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"Space is an accelerated simulation of aging:" Satoshi Furukawa, who completed his ISS stay, talks about the changes in his physical condition at a press conference


Satoshi Furukawa, 60, who completed a six-and-a-half-month stay on the International Space Station (ISS), reflected at a press conference, "I felt that private space development and preparations for international lunar exploration are progressing." As he is a doctor, he has been posting detailed information about his physical changes on X (formerly Twitter) since his return, and at the press conference he said, "My body balance, neck, spine, and hip flexibility have decreased to the extent that I imagine this will happen when I am 80 years old. I realized that space is an accelerated simulation of aging."

Furukawa at a press conference in Texas, U.S.A.
From the online press conference

After returning to Earth on March 12 (Japan time), Furukawa continued his rehabilitation at NASA's Johnson Space Center in Texas to be used to gravity. The press conference was broadcast live online on April 24.

This was his second flight in 12 years, and he flew back and forth on the U.S.-based SpaceX "Crew Dragon," rather than the Russian Soyuz spacecraft he flew on the previous occasion. He said "I was impressed by the progress of space development by the private sector, including the involvement of companies in experiments on the Japanese Experiment Module Kibo." Through the demonstration of the water reclamation system and other activities, he also felt the development toward lunar exploration.

He explained that the ISS had exercise equipment to reduce muscle atrophy and bone loss, and that they were effective. On the other hand, he concretely described his physical condition immediately after his return: "I felt sick when I looked down, and I couldn't even put on socks. Supporting a head as heavy as a bowling ball made my posterior neck muscles sore and tired. My buttocks were sore in the area where I sat on the chair. I felt my spine and hip joints were noticeably stiffer this time (than last), perhaps due to my age." He has been going through rehabilitation and is almost back to his pre-flight physical condition.

He also explained the changes in the body caused by "fluid shift," which occurs when one's upper body is supplied with more fluid due to weightlessness. He also explained that the urge to urinate and have a bowel movement, which is different when one is in space, "does not have the same sensation as on the ground, where it accumulates below, and when you feel it, it is often more accumulated than on the ground."

In November 2022, the Japan Aerospace Exploration Agency (JAXA) announced that a number of fabrications, falsifications, and other irregularities had been found in a study on simulating life in space on Earth to examine its mental stress. In response, Furukawa, who was in charge of simulation's implementation, reinforced the verification of experiments and other work during this stay on the ISS. Furukawa said, "I read the experiment and verification procedure manuals thoroughly to get a firm grasp of the overall picture and conducted mental training under simulated condition. I did not hesitate to ask the controllers any questions I had, and I also double-checked. I had my colleagues on the ground watching the video (of my work) on the camera. I felt that we could work as a team and that communication was important," he summed up.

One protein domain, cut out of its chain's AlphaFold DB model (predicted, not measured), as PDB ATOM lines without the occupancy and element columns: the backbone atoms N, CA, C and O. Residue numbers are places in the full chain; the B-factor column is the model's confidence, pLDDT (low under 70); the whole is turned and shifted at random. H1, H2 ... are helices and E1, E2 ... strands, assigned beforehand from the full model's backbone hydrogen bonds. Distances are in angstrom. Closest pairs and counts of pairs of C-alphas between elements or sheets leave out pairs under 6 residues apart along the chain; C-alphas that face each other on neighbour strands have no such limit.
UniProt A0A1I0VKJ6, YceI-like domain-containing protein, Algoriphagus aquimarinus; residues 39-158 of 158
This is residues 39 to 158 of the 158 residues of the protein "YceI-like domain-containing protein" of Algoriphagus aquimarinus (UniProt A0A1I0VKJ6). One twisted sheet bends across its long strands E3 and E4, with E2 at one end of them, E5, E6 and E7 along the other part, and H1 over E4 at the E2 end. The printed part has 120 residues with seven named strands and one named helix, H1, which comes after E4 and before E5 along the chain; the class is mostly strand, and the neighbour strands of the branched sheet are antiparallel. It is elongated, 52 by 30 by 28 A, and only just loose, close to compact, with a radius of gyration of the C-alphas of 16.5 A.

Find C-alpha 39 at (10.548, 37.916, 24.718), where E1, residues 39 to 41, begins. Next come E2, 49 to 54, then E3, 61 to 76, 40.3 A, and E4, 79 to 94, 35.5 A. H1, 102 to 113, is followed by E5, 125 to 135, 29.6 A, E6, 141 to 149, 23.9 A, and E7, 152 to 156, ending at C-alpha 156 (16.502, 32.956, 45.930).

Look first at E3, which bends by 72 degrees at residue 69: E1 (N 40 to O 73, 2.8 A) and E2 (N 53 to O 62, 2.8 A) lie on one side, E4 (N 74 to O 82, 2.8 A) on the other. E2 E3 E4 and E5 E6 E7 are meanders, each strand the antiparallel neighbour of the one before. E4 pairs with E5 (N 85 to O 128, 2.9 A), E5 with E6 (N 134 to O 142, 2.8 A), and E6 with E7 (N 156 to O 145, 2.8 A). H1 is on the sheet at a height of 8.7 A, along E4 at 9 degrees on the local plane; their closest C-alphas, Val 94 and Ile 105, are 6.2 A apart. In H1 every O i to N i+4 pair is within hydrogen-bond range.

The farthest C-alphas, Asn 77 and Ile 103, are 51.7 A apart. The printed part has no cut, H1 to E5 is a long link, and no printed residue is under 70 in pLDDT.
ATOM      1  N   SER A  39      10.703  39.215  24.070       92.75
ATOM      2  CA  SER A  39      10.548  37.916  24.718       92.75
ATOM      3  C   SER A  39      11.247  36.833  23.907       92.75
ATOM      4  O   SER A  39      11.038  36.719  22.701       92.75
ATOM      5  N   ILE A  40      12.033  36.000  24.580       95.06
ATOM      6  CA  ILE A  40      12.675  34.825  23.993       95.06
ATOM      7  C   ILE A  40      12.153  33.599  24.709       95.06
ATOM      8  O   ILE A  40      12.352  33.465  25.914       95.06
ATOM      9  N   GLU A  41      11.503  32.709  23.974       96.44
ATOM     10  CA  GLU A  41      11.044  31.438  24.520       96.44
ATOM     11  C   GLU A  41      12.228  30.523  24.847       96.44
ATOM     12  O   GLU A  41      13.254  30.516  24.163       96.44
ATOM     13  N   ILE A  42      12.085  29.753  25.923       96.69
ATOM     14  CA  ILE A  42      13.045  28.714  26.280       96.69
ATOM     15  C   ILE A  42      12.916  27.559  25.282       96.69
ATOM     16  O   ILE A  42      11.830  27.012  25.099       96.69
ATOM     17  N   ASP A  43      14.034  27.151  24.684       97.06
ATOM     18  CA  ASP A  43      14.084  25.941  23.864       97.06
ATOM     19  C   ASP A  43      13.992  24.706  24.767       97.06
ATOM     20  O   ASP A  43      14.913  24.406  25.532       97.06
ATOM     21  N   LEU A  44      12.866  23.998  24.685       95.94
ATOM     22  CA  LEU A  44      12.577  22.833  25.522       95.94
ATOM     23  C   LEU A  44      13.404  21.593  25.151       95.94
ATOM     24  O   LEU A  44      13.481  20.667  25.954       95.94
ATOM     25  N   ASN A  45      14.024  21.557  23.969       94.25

Furukawa left Earth last August 26, Japan time. During his stay on the ISS, he demonstrated a next-generation water reclamation system, conducted related work on an experiment to investigate how solid materials burn in microgravity, demonstrated a photography robot, conducted an experiment to explore how cells sense gravity, conducted related work on an experiment to create organs in microgravity, and released a nanosatellite. This space flight lasted 199 days. The total time he has spent in space is 366 days, the second longest in Japan after Koichi Wakata, 60, with 504 days.

Born in Kanagawa Prefecture in 1964, Furukawa holds a Doctor of Medicine. After a clinical and research career in gastrointestinal surgery, he was selected as an astronaut candidate in 1999. On his first flight in 2011, he spent five and a half months on the ISS. On the ground, he has promoted space medicine, including serving as the head of JAXA's Space Medicine and Biology Research Group.

Kimiya Yui (54) and Takuya Onishi (48) are scheduled to stay on the ISS for an extended period of time next year. Although not yet announced, Yui is expected to be on board the first fully operational Starliner, a new type of ship from Boeing of the United States.

Furukawa collecting water samples for the Next-generation Water Reclamation Demonstration System on the Japanese Experiment Module "Kibo" last September.
Provided by JAXA and NASA

Original article was provided by the Science Portal and has been translated by Science Japan.

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